The kitchen and its daily butchery never horrified me, as well as the repetitive stews and chili we ate throughout our days. It was all I knew. Like I was born to it. Nearly a hundred crows filled the space. Many hung by their talons along a twine that ran the length of the kitchen. Others were bare of their bluish black feathers, heads and claws cleaved off. Several wicker baskets were filled with decomposing crows speckled with writhing grains of rice. A few other baskets held bones and the chopped heads, wings, and talons. The innards were tossed out back for whatever finished them off throughout the night. On the stovetop two large pots boiled with tomorrow’s menu. On the floor blood had pooled in front of the refrigerator. Sepia-colored stains blanketed the counters like large liver spots. The room reeked like some kind of an aviary slaughterhouse and it permeated throughout the whole place. Flies buzzed about drunk on all of the carrion. A flower-patterned curtain acted as a makeshift door beneath the crimson streaked sink. I reached in and grabbed a burlap bag, shaking off maggots as I headed back to the front porch.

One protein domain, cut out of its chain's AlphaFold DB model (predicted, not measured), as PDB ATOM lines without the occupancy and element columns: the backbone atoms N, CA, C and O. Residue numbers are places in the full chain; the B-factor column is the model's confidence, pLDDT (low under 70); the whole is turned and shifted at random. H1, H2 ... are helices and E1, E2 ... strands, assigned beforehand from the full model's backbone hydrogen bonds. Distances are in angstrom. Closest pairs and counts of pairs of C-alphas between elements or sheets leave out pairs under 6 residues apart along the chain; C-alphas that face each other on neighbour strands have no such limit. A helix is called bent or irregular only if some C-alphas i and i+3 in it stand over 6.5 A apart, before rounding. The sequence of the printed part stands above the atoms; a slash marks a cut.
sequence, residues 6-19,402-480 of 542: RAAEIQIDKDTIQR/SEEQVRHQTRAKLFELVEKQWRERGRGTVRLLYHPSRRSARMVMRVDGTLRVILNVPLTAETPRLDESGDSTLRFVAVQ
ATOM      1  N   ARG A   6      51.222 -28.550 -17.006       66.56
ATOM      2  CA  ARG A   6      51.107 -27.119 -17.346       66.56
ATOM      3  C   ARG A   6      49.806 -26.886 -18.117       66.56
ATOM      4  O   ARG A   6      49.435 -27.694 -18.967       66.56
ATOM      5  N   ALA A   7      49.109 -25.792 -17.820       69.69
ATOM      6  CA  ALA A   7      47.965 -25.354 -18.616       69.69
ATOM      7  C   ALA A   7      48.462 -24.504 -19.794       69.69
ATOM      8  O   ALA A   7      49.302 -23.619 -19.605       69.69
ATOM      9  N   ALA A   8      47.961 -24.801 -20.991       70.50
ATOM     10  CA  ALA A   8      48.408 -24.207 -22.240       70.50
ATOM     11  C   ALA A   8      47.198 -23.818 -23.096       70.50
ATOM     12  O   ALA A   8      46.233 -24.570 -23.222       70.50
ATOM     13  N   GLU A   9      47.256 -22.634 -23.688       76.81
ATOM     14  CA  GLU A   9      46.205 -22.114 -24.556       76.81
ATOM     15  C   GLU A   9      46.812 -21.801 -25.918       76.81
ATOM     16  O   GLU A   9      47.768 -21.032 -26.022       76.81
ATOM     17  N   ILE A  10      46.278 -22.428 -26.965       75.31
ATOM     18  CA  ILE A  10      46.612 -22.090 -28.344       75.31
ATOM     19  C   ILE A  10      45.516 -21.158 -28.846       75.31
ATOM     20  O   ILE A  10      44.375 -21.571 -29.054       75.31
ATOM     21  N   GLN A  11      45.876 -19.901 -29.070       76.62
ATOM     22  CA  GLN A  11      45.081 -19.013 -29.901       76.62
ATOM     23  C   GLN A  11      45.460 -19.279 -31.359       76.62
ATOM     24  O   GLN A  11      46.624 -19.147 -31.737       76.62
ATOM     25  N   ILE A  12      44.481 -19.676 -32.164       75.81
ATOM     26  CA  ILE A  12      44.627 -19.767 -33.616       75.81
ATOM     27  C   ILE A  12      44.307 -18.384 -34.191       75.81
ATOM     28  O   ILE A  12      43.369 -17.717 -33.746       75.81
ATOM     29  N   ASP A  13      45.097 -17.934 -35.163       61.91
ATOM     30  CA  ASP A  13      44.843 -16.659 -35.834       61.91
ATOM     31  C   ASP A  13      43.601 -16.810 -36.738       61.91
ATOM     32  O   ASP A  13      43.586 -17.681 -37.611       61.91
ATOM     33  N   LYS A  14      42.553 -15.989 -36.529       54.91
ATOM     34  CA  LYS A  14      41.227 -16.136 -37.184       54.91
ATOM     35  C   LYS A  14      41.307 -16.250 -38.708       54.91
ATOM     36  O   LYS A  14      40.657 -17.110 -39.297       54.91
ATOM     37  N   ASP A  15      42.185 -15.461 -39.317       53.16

Granny Shadrick rocked in her rocker as I came to the screen door. In her boney hands she held the 12 gauge shotgun. The crows had already started fluttering in. One here. Another there. “I’m a ready ya pesterin’ scavengers!” Then three more. “Every evenin’ ya little devils roost in my aspens and squawk. You haven’t learned yer lesson yet, have ya?”
This was the life that I knew: living with a woman who hated me as much as I hated her and who was only one strap away from a straightjacket.
Dozens at a time continued to arrive but now they had begun cawing. As usual I stood behind the screen door as granny fought with her demons.